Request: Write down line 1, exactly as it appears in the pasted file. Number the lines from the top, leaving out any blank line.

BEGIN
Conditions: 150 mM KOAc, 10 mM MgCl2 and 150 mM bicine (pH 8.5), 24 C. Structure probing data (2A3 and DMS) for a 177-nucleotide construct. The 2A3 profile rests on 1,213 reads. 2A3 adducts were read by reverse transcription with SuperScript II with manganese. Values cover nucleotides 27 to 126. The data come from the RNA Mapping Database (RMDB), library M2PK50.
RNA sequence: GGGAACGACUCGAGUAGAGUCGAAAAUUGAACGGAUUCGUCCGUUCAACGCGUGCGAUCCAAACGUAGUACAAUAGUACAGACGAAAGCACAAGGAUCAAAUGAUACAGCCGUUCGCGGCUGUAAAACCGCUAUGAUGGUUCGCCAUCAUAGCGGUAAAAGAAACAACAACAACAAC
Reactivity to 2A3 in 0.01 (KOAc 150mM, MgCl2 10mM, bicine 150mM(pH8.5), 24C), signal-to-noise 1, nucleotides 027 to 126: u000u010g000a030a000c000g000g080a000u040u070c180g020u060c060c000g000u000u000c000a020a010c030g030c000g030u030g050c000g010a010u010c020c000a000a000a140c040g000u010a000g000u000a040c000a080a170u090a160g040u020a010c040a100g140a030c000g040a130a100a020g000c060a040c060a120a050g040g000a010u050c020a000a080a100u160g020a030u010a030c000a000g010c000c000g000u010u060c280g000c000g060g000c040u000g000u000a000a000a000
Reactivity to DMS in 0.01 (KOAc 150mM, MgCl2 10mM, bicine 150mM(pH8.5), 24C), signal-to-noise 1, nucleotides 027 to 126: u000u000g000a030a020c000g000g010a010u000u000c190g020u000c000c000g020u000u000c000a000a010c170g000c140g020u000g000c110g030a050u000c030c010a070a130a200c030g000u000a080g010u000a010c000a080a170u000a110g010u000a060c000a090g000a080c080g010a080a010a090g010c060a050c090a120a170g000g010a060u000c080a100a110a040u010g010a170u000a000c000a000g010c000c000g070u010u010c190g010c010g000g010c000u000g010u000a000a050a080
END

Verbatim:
Conditions: 150 mM KOAc, 10 mM MgCl2 and 150 mM bicine (pH 8.5), 24 C. Structure probing data (2A3 and DMS) for a 177-nucleotide construct. The 2A3 profile rests on 1,213 reads. 2A3 adducts were read by reverse transcription with SuperScript II with manganese. Values cover nucleotides 27 to 126. The data come from the RNA Mapping Database (RMDB), library M2PK50.